It is expected that we will have more than 460 million metric tons of paper and paper-based materials on the planet by 2030. That's a whole lot of paper. Now, you may have heard that 'wood is a renewable resource!' While this is true, the industrialized paper-making industry currently outpaces the rate at which forests renew and has a lot of other environmental impacts that are associated with paper production. Wood-derived paper (including cellulose fiber-based paper) is energy and water intensive, produces significant amounts of effluents (liquid and chemical pollution of waterways), and contributes to deforestation if not properly managed.
Why does this matter? Well, it's a common greenwashing technique to rebrand existing products as more 'environmentally friendly', even when they're almost identical to an existing product that we know has some negative impacts on the environment. This isn't to say that there aren't other forms of cellulose that have less negative impacts on the environment - say, pollen-based cellulose - but from our review of existing products, we couldn't find any pollen-based reusable paper towels. A bummer, we know.
Bamboo vs. Wood Pulp
Bamboo is a common material used in reusable paper towels as an alternative to wood pulp. It's important to note that the use of bamboo - in paper products and as a construction material - is nothing new. Bamboo has an extensive history in Asia and South America, and it's about time we stop colonizing the use of bamboo here! No surprise since bamboo can have some awesome social benefits. Tons of studies have investigated the economic impact that bamboo production has had on household incomes, and the results show that increased bamboo production can reduce poverty. Bamboo is also a rapidly growing plant. When compared with hardwood production, bamboo can have yields that are seven to ten times higher than those of hardwood.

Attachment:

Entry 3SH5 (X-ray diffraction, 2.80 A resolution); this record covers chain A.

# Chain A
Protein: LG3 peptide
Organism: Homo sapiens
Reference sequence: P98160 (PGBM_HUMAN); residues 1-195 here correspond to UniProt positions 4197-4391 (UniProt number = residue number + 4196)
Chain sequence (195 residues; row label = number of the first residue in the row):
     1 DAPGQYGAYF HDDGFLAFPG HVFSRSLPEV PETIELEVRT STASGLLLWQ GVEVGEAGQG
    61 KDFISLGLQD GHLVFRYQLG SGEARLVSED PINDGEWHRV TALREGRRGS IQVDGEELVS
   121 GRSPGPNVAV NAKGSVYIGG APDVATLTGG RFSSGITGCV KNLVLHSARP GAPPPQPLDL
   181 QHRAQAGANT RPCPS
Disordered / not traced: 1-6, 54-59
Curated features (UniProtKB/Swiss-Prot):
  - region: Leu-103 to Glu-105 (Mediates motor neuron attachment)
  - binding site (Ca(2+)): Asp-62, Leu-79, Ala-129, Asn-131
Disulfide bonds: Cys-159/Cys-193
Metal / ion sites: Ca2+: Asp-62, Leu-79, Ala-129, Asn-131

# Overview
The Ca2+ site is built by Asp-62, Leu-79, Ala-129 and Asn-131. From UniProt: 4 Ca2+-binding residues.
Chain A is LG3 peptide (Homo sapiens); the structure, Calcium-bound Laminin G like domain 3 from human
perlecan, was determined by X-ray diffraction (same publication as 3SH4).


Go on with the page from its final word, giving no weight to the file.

However, when we consider the extensive impacts of bamboo cultivation in comparison to periodic harvesting in natural forests (a more sustainable alternative to create wood pulp than industrialized deforestation), bamboo is not scientifically proven to be environmentally preferable. While the above remains true, bamboo can also be considered an invasive plant, is water intensive, can require significant fertilizer application, can have impacts on biodiversity, and can result in forest clearing (i.e. deforestation). So, don't let anyone fool you into thinking that ALL bamboo is more sustainable simply because it is bamboo. How...bamboo-zling.
If so many of the materials in paper towels and reusable paper towels are the same, why can't I reuse normal paper towels?
The secret ingredient? Many reusable paper towels mix cellulose or bamboo with cotton. You heard us, cotton. Cotton is the most widely used natural fiber on the planet - it really is The Fabric of Our LivesÂ®. Unfortunately, conventional cotton is a water-intensive crop that takes a significant toll on the soil and is associated with deforestation. Cotton is also particularly vulnerable to pests and other insects, which has led to a flourishing agrochemical industry around its cultivation. Almost 10% of all agricultural chemicals and 25% of all insecticides are used in the cotton industry. Ugh.